A league spokesperson told NBC Sports' Pro Hockey Talk and Michael Russo of the Minneapolis Star Tribune that Coyle will not have a hearing despite what appeared to be contact directly with Stajan's head -- and well after the play.
The league reviews all questionable calls, of which this was certainly one, but Department of Player Safety head Brendan Shanahan and his crew didn't see enough for a suspension.
I'll admit my surprise, big time. When I saw the hit I thought it was going to be perhaps one of the easiest suspension calls the league has had to make. The hit was completely unnecessary, well after the play and was high. Under very few people's standards would it be classified as a good hockey hit.
The rule in question here is the oft-cited Rule 48.1. It states:
"A hit resulting in contact with an opponent's head where the head is targeted and the principal point of contact is not permitted. However, in determining whether such a hit should have been permitted, the circumstances of the hit, including whether the opponent put himself in a vulnerable position immediately prior to or simultaneously with the hit or the head contact on an otherwise legal body check was avoidable, can be considered."
Best I can tell Stajan didn't put himself in a vulnerable position, and the check was avoidable. Oh, and again, the contact was high on Stajan.
But as Russo explains, there is perhaps some wiggle room in the explanation that might explain why no hearing is forthcoming.
Some were saying on Twitter last night that the check was a perfect example of Rule 48 – Illegal Check to the Head. But as is explicitly written in Rule 48 (a rule that some hockey writers have trouble grasping despite its adoption two years ago), the head must be BOTH targeted AND the principal point of contact.According to the video, the principal point of contact in this case appeared to be Coyle's shoulder to Stajan's upper chest. While there is significant contact to Stajan's chin after the fact, Coyle doesn't go out of his way to hit the head and makes a full body check – two criteria the league uses when determining discipline.While the hit may have been late, that alone is not grounds for suspension.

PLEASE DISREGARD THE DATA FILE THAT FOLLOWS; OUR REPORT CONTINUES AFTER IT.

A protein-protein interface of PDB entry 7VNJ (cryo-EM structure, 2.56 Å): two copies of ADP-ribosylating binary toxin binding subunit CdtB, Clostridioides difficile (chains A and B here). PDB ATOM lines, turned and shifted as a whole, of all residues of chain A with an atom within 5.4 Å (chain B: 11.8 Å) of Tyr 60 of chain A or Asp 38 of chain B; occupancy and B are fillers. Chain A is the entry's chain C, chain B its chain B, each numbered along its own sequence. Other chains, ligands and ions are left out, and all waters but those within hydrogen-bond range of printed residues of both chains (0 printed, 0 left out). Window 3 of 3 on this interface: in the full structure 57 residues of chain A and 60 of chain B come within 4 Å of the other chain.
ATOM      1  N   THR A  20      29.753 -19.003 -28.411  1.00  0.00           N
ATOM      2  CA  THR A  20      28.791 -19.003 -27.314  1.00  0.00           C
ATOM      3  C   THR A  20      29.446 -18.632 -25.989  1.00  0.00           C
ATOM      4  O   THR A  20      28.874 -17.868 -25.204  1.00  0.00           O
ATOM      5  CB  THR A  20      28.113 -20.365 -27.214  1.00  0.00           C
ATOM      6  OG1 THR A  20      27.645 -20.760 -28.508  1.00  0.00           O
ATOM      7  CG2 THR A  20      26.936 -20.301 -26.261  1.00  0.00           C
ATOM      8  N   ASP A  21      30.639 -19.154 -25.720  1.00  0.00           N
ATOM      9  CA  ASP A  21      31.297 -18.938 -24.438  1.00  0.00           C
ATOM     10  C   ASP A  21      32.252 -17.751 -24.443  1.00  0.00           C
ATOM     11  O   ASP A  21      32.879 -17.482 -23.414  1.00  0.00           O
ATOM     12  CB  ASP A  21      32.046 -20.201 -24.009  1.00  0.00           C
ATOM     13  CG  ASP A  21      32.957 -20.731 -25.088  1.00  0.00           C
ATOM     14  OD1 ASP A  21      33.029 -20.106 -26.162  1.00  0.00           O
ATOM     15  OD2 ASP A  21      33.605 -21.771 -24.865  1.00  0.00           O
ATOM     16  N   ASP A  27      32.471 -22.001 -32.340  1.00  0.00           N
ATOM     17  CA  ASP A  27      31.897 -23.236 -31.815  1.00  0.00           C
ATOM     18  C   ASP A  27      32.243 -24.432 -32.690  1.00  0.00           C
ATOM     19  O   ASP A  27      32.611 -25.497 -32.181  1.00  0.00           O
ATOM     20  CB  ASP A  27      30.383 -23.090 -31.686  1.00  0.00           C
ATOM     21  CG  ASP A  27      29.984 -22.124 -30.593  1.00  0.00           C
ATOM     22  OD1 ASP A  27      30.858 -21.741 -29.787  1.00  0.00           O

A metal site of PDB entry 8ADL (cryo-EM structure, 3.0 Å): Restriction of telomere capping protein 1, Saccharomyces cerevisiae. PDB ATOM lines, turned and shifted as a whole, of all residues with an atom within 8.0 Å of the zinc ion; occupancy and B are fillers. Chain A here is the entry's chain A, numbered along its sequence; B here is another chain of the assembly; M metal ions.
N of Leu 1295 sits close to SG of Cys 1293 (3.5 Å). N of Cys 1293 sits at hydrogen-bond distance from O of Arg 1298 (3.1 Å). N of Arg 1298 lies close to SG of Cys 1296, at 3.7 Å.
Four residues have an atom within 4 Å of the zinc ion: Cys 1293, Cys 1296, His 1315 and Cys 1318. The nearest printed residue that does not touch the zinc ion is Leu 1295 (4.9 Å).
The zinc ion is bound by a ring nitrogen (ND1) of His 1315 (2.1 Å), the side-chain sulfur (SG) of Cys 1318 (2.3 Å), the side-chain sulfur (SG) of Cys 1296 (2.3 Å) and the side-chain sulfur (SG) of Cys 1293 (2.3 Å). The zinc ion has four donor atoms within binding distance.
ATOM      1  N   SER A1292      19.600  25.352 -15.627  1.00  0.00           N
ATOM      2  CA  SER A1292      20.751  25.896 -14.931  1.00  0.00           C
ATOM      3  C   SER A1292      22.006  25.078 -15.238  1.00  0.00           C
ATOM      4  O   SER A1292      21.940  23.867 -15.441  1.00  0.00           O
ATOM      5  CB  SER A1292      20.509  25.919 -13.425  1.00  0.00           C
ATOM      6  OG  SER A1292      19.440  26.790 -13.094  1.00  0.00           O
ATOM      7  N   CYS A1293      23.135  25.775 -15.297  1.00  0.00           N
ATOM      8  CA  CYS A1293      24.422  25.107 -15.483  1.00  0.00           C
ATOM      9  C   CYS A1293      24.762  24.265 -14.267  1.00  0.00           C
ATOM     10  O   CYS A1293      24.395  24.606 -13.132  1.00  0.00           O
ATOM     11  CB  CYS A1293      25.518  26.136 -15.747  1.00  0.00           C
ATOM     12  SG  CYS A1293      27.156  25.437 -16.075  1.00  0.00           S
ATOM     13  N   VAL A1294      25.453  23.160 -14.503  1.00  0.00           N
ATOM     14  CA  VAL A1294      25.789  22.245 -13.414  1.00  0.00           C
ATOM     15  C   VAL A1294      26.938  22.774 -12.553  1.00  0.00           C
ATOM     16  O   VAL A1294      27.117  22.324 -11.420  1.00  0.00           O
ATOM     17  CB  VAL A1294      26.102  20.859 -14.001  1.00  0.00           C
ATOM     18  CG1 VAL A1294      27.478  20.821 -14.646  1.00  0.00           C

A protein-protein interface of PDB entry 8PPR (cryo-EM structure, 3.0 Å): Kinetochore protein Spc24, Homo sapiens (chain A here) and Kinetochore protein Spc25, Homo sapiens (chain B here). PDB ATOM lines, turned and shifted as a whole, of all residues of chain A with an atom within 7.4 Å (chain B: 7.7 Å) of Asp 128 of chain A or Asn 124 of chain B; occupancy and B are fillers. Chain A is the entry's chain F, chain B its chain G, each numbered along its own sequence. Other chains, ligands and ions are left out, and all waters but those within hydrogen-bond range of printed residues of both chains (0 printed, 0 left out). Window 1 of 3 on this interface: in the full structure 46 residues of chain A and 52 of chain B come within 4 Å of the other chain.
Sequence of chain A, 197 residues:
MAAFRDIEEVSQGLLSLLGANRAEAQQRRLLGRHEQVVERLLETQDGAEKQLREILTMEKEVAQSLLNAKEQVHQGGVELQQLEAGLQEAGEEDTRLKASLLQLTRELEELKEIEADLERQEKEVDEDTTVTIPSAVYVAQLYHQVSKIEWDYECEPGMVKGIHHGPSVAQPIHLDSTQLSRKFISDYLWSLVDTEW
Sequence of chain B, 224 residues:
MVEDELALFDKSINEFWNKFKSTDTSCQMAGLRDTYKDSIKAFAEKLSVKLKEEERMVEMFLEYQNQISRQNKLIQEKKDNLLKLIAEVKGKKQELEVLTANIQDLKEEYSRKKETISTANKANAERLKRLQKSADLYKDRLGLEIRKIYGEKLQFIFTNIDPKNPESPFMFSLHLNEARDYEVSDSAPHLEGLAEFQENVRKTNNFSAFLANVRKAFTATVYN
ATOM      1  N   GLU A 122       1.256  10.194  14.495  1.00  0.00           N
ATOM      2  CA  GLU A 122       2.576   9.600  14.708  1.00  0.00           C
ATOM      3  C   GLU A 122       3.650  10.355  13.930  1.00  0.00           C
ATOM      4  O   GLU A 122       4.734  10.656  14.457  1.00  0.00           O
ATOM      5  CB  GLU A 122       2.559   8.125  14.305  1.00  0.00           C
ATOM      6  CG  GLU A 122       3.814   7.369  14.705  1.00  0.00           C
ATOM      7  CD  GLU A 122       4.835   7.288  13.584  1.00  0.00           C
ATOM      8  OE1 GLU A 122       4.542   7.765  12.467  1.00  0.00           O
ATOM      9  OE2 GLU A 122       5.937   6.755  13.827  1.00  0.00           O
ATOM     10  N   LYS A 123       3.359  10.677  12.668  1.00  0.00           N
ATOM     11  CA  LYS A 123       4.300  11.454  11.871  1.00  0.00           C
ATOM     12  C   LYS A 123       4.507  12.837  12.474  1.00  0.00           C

Coyle wasn't completely off the hook. Russo reports that he did receive a call from Shanahan to talk about the hit, presumably a warning that he was awfully close.
Now was there some embellishment? Absolutely, I won't dispute that. But just because there's embellishment doesn't mean there wasn't a bad hit. How often do you see a player get an embellishment call while drawing a penalty? They aren't mutually exclusive.
Perhaps the league office felt the on-ice major against Coyle was enough considering the embellishment. We'll probably never know. The league does a good job talking about the hits that result in suspensions, but not so much the non-suspenions.
Did Shanahan and Co. make the right call?